Japan's Disasters Pose a Slight Risk to the U.S. Economy

Practical Economics

Japan's Disasters Pose a Slight Risk to the U.S. Economy

The devastation will likely hit Japan hard, and slow overal global growth from 4.2% to 4% this year. But the direct impact on the U.S. will be modest.

There is, of course, no way to put a value on the terrible loss of lives and the rending of family and community affecting Japan. The country's three-pronged crisis will also deliver a big blow in purely economic terms, likely triggering a short-term contraction there. But Japan isn’t the giant it once was in the ranks of the global economy, so the destruction of factories and shops in the island nation isn’t likely to send either the U.S. economy or that of the world into recession.

Japan has a skilled workforce and a track record of rebounding from destruction, whether the ashes of World War II when Nagasaki and Hiroshima were destroyed by a nuclear explosion and radiation or the big earthquake that hit the city of Kobe in 1995. The country is deep in debt, but it can dig even deeper to rebuild roads, bridges, ports and factories leveled by last week's earthquake and tsunami. In fact, Japan is likely to see a spending boom by early 2012. Until then, the hit to Japan’s GDP will probably trim about two-tenths of a percentage point from the global growth rate this year, taking it from 4.2% to 4%.

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What about the impact on the U.S. economy? Growth in the current quarter is running at about 3%, following an increase of 2.8% in last year’s fourth quarter. That’s hardly a boom, but it is a steady gain, and the impact on the U.S. economy should be slight. All told, Japan buys about 5% of total U.S. exports. The U.S. buys about 6% of what Japan sells outside its borders. The main goods Japan peddles in the U.S.: Passenger cars, auto parts, computers, semiconductors and telecom equipment.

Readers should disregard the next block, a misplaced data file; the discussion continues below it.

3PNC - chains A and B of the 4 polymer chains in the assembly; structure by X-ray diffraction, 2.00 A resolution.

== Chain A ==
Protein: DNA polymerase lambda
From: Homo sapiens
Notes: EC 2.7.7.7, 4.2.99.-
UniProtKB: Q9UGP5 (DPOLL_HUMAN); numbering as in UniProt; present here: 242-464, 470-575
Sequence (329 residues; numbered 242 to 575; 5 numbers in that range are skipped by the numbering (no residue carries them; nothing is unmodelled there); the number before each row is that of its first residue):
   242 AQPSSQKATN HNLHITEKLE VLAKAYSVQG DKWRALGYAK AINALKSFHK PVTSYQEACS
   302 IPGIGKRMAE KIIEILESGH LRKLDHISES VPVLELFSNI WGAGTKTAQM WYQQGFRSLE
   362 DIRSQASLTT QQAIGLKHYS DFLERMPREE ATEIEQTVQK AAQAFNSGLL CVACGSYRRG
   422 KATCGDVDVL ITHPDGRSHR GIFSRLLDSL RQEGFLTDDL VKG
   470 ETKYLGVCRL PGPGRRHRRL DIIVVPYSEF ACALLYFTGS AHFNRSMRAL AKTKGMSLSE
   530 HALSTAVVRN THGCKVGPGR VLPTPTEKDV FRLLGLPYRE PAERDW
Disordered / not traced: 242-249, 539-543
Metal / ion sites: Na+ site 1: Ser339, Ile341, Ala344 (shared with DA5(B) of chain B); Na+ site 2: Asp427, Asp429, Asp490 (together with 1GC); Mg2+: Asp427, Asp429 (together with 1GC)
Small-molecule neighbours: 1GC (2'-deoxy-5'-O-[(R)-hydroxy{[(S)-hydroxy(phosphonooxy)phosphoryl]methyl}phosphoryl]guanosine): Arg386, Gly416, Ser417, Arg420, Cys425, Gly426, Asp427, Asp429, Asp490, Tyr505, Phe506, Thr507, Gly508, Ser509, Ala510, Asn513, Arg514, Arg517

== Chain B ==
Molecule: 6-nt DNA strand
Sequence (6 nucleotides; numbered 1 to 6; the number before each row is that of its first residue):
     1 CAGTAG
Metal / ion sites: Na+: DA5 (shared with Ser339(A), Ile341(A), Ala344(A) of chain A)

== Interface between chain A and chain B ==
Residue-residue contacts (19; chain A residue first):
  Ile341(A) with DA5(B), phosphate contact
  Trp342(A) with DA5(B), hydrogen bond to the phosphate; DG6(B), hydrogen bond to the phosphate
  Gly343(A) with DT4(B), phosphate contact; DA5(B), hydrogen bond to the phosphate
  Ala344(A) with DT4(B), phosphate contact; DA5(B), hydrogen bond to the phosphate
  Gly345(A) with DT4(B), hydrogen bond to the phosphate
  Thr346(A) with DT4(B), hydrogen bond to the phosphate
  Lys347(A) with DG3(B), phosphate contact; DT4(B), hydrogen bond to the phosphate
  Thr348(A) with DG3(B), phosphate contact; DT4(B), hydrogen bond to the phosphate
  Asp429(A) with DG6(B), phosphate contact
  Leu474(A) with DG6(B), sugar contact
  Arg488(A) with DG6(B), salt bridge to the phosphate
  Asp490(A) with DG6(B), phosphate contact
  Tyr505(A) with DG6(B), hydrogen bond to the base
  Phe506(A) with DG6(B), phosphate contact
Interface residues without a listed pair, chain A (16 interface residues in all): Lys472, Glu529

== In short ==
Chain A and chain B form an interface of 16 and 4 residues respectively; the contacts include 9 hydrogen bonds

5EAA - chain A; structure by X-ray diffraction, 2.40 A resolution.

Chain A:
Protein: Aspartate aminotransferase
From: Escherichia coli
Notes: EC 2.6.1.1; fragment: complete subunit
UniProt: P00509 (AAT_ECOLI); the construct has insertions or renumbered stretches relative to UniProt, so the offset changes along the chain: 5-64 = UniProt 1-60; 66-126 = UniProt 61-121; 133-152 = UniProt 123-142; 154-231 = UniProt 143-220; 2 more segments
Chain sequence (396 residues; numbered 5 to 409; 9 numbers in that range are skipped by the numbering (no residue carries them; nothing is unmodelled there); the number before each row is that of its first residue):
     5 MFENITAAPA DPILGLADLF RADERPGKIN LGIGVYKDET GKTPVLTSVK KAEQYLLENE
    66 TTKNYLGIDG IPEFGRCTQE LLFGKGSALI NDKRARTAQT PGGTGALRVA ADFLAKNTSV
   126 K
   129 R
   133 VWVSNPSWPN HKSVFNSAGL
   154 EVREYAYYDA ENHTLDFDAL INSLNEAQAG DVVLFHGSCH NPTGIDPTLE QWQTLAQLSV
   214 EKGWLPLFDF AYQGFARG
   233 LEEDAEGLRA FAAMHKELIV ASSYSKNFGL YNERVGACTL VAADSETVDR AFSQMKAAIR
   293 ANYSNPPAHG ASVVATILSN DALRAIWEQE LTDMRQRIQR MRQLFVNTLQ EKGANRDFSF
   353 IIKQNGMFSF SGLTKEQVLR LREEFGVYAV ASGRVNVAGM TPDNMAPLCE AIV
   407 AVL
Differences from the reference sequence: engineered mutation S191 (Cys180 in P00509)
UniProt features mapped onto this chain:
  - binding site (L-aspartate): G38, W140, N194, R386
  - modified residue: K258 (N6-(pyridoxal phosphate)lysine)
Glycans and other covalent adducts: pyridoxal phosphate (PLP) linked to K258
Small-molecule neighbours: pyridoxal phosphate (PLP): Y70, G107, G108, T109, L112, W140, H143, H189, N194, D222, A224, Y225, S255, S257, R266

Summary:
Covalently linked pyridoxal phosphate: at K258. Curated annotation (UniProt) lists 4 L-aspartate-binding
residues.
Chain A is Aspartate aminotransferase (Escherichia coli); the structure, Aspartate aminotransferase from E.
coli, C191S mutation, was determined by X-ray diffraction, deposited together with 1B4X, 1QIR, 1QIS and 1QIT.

To be sure, there is a possibility that the disaster in Japan could have much more far-reaching consequences for the U.S. and world economies. If radiation leakage from damaged nuclear reactors expands south to blanket the capital of Tokyo and the industrial area around Osaka, the resulting shutdown of goods and services would put Japan in uncharted waters. For now, however, most of the damage is contained in Japanese provinces that account for about 6% of the nation’s GDP -- the equivalent in the U.S. of losing roughly half of California’s 13% share of the economy. In terms of land mass, Japan is, in fact, about the same size as California, but its population of about 128 million is three and a half times larger than the Golden State’s.


Nevertheless, some companies in the U.S. may well take a short-term hit to production as supplies from Japan shrink. The region hit by the disaster accounts for 7% of Japan’s factory output, and many factories there will have to be rebuilt. In addition, with at least five of the country’s 55 nuclear plants shut down, rolling electricity blackouts have begun in an attempt to conserve energy. It’s not yet clear what, if any, lingering impact there may be on the nation’s power grid and how much the blackouts will hurt output.

Auto manufacturers based in Japan with plants in the U.S. are clearly vulnerable to shortages of supplies shipped here from overseas. But the less Japanese firms sell, the more Ford and GM will gain. The electronics industry would suffer, as the northern region of Japan is a hub of information technology manufacturing. Delta Airlines and United Continental, which serve U.S. to Japan routes, will lose some tourist and business travel, but analysts note that the two airline giants are well diversified.

Concern that Japan’s insurance companies and other institutions there that hold U.S. Treasuries might sell them to raise cash is overstated. Because Japan ranks second only to China among foreign holders of U.S. debt, a major sell-off could have serious consequences for the U.S. dollar and interest rates. But it would also drive up the value of the yen, slamming Japan’s export-heavy economy at a time when the country could hardly afford it. So Japan’s central bank stands ready to buy U.S. Treasuries in order to keep the yen from rising.

There is a potentially much greater economic concern for the U.S. playing out in the political struggles in the Middle East. Most recently, the move by Saudi Arabia to send troops into Bahrain to back up that country’s rulers threatens to draw Iran into the fray, possibly igniting full-fledged war. That would drive oil prices toward $150 a barrel or higher and would likely trigger another recession in the U.S.